"Unlike many cities, we prosecute shoplifting," which produces a spike in arrests, Chmura said. Benigno said that the Lawrence-Cumberland area has had a surge of home invasions, but he provided no statistics. "There's been no crime increase," Chmura said.
Lie Number Two: Norridge is economically "stagnant." Chmura emphatically rejects that accusation, noting that a $27 million "Norridge Market Place" redevelopment of the 2-acre site on Harlem Avenue formerly occupied by the Norridge Theater, vacant for more than 6 years, will include a new AMC Theater, plus a pub and restaurant on the former Lenell Cooky Company site. Chmura said that 23 new businesses have opened in the village during his term, including 15 restaurants or bars, two bakeries and a liquor store, plus an "X-Sport Fitness" at the shopping center, where the 140 stores are 98 percent occupied. A Sports Authority and a Nordstrom Rack are coming. Those enterprises generate more than $500 million in sales, and Norridge gets 1 percent of the tax. "If that's stagnation, we need more of it," Chmura joked.
Because of that revenue flow, 76 percent coming from sales taxes, there are few pass-alongs to property owners. The budget is $19 million, of which $12 million to $13 million is spent, with 7 to 12 percent from property taxes; the village property tax levy has remained at 3 percent, and there is no municipal bond indebtedness. There are no village bottle, soft drink or plastic bag taxes or fees, no revenue stamps on home sales, no unionization of the 150 city workers, no tax increment financing districts, no 911 surcharge, no garbage collection fees, free garbage carts, vehicle stickers for only $10, a $5 million reserve fund, and a AAA Standard and Poor's rating. If heaven were a suburb, Norridge is where the pious would end up. Norridge is ripe for a "hostile takeover," Chmura said, with millions of dollars going to lawyers and consultants and new debt to finance private projects for insiders with clout.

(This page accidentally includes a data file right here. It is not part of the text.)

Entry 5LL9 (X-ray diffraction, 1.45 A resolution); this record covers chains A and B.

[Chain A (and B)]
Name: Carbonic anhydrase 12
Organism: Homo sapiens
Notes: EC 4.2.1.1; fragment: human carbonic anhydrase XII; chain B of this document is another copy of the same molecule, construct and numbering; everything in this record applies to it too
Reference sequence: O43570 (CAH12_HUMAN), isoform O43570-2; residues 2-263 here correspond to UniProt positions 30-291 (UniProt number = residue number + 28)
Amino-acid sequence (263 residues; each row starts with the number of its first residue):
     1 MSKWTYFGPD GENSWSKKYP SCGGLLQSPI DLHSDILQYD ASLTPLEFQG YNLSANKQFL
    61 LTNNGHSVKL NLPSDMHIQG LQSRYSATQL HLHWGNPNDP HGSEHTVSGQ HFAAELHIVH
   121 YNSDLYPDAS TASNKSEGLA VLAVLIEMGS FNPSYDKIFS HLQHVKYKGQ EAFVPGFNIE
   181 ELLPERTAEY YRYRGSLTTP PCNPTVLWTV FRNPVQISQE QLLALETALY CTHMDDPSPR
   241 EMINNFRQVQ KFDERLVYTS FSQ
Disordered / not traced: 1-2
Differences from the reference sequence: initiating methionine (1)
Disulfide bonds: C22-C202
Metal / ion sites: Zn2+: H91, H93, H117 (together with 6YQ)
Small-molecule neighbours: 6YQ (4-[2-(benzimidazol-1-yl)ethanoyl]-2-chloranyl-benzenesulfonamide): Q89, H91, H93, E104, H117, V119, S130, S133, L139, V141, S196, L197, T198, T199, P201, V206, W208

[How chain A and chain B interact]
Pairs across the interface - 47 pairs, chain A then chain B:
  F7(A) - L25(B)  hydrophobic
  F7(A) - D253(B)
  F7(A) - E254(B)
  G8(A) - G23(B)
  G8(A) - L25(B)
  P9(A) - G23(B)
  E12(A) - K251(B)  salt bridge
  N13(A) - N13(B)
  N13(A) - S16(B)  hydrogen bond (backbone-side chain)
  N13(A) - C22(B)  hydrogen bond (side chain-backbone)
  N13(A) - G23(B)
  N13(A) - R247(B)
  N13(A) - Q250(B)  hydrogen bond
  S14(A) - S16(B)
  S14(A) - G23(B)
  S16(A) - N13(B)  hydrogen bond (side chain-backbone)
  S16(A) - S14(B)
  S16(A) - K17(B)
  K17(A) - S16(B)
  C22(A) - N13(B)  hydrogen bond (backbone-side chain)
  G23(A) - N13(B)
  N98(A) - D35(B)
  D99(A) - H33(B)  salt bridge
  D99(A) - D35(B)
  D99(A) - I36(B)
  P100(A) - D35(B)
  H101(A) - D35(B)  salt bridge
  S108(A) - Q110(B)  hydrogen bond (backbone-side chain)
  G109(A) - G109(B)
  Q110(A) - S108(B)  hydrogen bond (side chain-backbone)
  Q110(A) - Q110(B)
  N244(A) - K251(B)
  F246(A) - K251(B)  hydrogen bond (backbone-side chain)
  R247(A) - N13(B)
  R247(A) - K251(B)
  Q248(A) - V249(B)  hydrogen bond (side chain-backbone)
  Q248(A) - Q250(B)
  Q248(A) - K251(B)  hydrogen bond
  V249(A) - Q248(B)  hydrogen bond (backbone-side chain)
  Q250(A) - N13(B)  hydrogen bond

Lie Number Three: "Schools are decaying" and Chmura's "ill-advised plan" was "to raise OUR taxes." That was beyond egregious. There are four grammar schools (Giles, Leigh, Pennoyer and Union Ridge) and one high school (Ridgewood) in the township, but School District 80 decided it needed $6 million for a new school and sought bonding approval from the Norridge Board, which was denied. The $6 million would have added up to principal and interest of $60 million. The measure went on the ballot in 2016, Chmura opposed it, and it lost 77-23 percent.